Adam Schiff (D-Calif.) responded to Warren’s query, “I would not say that it contributes to a loss of confidence in the chief justice, I think the chief justice has presided admirably.”

When you play the stooge, one has to expect to be labeled as a stooge.

 

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Other Immigration Issues Here and Elsewhere

From SWI, Swiss news: Switzerland’s House of Representatives has rejected an initiative by the right-wing Swiss “People’s Party” to limit immigration and cancel a deal with the European Union on the free movement of people.

Albert Rösti, head of the Swiss People’s Party warns that “uncontrolled” immigration could increase the current 8.5 million Swiss population to ten million and place additional pressure on infrastructure and the environment. It also says free movement of people encourages employers to recruit foreigners at cheap rates rather than Swiss people.

Sound familiar?

Per SwissInfo.ch , Switzerland faces a “shortage of workers 10 years out according to the Swiss Employers’ Association which warned Switzerland could face a shortage of 700,000 workers in ten years’ time.  Immigration is a key to plug the gap.”

To help close the potential gap, professionals possessing engineering backgrounds will be needed with a priority on civil and electronic engineering being the most important. Also technical skills in such fields as heating, ventilation, and air-conditioning have moved up from third to second place in needed skills followed by fiduciaries, auditors, and IT ability. These types of capabilities and skills are not possessed by present day migrants coming to Switzerland.

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US Firearm Related Mortality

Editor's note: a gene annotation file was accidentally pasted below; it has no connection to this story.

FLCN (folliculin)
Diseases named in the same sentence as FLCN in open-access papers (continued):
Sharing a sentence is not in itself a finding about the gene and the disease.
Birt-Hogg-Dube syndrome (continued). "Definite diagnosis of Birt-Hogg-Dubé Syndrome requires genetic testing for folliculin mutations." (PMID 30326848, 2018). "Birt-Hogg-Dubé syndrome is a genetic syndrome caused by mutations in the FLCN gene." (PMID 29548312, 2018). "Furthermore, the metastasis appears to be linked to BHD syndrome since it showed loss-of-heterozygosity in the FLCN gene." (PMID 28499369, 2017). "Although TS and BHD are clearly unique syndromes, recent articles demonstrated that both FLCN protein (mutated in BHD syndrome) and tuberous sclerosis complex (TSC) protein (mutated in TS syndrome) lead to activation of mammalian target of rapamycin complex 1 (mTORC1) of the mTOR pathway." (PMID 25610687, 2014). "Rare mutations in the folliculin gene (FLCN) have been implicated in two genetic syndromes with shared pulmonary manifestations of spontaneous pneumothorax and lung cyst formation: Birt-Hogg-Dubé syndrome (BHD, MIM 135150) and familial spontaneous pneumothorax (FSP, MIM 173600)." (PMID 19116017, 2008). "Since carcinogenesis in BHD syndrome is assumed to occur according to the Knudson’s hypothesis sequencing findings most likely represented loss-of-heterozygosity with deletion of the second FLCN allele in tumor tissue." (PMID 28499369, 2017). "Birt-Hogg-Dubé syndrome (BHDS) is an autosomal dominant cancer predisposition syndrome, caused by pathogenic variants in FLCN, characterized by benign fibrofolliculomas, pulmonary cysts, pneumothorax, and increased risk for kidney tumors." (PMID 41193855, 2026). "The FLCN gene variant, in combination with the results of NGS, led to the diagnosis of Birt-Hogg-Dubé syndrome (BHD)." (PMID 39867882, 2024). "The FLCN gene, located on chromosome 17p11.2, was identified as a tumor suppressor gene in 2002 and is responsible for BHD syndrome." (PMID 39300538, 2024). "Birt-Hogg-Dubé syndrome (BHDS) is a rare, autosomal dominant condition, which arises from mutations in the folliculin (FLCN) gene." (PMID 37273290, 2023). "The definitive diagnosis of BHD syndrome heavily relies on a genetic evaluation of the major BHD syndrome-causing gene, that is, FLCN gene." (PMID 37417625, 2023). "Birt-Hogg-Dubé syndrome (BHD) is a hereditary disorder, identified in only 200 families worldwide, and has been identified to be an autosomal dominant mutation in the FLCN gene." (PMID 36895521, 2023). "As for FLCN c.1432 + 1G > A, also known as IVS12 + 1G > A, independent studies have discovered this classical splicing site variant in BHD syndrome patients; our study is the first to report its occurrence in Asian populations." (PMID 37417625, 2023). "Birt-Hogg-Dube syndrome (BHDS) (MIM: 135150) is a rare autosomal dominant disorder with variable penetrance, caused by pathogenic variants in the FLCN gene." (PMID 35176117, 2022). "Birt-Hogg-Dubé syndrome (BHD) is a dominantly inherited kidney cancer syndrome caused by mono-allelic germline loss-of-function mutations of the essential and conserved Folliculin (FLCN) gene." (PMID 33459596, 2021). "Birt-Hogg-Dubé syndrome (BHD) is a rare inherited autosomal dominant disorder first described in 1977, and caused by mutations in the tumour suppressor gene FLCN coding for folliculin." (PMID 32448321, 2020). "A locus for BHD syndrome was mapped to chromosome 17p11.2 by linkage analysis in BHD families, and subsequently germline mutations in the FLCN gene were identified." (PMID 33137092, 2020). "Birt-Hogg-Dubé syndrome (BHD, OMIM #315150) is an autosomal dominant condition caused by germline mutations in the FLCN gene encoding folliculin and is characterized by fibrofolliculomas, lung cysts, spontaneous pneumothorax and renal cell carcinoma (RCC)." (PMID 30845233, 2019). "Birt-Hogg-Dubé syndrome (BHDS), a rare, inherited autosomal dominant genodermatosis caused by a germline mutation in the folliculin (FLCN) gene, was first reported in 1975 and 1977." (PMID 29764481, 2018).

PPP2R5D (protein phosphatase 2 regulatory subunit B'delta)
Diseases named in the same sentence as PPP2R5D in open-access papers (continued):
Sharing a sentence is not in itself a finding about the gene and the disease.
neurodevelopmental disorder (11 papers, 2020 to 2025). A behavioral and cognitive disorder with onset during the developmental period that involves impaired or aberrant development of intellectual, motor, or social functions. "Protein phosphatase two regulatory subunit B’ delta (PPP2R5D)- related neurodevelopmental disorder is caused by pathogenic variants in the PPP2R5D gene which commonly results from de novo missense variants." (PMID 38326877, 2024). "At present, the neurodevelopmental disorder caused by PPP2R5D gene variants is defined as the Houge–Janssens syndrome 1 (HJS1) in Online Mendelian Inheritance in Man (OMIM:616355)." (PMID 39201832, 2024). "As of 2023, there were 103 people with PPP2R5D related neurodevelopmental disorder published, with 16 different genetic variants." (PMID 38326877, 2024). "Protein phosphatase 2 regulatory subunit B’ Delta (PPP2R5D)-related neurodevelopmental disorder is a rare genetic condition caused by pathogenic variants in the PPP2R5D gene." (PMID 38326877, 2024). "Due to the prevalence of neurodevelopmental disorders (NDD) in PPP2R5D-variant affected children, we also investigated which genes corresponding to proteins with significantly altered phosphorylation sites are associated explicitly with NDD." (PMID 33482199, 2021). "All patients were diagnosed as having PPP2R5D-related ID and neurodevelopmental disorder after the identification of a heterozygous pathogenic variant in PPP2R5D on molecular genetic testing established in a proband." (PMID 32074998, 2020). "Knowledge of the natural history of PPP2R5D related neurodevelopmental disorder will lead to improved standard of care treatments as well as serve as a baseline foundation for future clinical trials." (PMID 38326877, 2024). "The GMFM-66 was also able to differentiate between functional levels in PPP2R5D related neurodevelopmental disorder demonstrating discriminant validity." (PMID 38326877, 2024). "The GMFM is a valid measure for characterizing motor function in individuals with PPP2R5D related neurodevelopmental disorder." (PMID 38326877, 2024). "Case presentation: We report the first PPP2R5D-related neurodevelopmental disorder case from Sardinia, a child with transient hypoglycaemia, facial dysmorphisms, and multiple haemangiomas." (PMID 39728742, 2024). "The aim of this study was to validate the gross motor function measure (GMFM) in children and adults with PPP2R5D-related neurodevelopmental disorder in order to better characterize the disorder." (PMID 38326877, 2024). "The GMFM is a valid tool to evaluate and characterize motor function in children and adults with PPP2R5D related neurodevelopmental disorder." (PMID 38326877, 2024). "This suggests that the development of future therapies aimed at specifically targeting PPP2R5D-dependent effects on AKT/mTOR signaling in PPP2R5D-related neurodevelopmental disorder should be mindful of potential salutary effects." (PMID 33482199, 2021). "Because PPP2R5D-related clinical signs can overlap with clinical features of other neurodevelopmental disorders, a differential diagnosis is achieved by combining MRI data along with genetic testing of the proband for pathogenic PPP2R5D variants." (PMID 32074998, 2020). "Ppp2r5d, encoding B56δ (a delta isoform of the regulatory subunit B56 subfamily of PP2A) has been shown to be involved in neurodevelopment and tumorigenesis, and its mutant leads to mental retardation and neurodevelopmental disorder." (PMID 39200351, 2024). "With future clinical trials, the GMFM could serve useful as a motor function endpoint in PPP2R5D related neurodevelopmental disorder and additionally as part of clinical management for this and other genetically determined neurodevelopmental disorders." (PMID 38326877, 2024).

New analysis of 1999-2017 firearm deaths looks at changes in each state and within age, gender and racial/ethnic groups

Nationally, firearm-related mortality rates increased in period 2015–2017 after remaining relatively stable in period 1999–2014. Firearm mortality increases can be seen in “most” states and the demographics to the mortality seen in varying degrees. The increases suggest a worsening epidemic of firearm mortality geographically and demographically abroad. In both time periods, the fractions of firearm deaths due to suicide and homicide remained consistent.

In order of magnitude, the rates of homicides, suicides, and unintentional deaths incurred in the United States are 25.2, 8.0, and 6.2 times higher than rates occurring in other developed countries. While remaining relatively stable from 1999 to 2014, the age-adjusted firearm mortality rates in the US increased for three consecutive years starting in 2015 as shown in Exhibit 1. One has to wonder why this could be.

Click on the image to enlarge.

The increases are also apparent across the nations demographics (race, sex, age), mechanisms of death (suicide, homicide, etc.), and are broken down by states across the nation which I will not be showing today. Well beyond a majority, the states saw increases and a few have experienced decreases. The Health Affairs study “US Firearm-Related Mortality: National, State, And Population Trends, 1999–2017,” is the first to define the mortality of deaths by state. The Health Affairs state detail is too massive to display here and the study is only open to subscribers. I believe the more important part of this study is the upturn in the death rate starting in 2015. One can only speculate what has brought on the increase.

After the leap, Methodology, Limitations, and Conclusions